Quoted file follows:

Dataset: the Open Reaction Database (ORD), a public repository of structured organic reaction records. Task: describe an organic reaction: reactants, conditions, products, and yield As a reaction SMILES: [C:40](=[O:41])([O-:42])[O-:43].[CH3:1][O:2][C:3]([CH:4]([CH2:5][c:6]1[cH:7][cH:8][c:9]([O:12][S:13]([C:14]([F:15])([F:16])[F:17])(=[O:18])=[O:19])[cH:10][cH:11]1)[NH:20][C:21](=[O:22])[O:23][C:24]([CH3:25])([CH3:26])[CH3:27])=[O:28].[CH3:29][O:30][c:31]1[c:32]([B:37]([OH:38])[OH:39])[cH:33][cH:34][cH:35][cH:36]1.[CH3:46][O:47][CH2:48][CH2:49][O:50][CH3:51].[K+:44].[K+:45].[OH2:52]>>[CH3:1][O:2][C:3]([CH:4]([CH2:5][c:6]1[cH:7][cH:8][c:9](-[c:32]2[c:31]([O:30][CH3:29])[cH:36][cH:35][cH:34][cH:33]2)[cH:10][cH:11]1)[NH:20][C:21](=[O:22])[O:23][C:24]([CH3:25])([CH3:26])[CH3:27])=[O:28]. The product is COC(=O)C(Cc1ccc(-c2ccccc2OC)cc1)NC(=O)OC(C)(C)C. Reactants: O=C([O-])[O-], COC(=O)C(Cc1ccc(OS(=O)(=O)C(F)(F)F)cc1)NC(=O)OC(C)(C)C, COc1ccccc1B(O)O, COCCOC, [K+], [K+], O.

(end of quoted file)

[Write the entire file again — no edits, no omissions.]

Dataset: the Open Reaction Database (ORD), a public repository of structured organic reaction records. Task: describe an organic reaction: reactants, conditions, products, and yield As a reaction SMILES: [C:40](=[O:41])([O-:42])[O-:43].[CH3:1][O:2][C:3]([CH:4]([CH2:5][c:6]1[cH:7][cH:8][c:9]([O:12][S:13]([C:14]([F:15])([F:16])[F:17])(=[O:18])=[O:19])[cH:10][cH:11]1)[NH:20][C:21](=[O:22])[O:23][C:24]([CH3:25])([CH3:26])[CH3:27])=[O:28].[CH3:29][O:30][c:31]1[c:32]([B:37]([OH:38])[OH:39])[cH:33][cH:34][cH:35][cH:36]1.[CH3:46][O:47][CH2:48][CH2:49][O:50][CH3:51].[K+:44].[K+:45].[OH2:52]>>[CH3:1][O:2][C:3]([CH:4]([CH2:5][c:6]1[cH:7][cH:8][c:9](-[c:32]2[c:31]([O:30][CH3:29])[cH:36][cH:35][cH:34][cH:33]2)[cH:10][cH:11]1)[NH:20][C:21](=[O:22])[O:23][C:24]([CH3:25])([CH3:26])[CH3:27])=[O:28]. The product is COC(=O)C(Cc1ccc(-c2ccccc2OC)cc1)NC(=O)OC(C)(C)C. Reactants: O=C([O-])[O-], COC(=O)C(Cc1ccc(OS(=O)(=O)C(F)(F)F)cc1)NC(=O)OC(C)(C)C, COc1ccccc1B(O)O, COCCOC, [K+], [K+], O.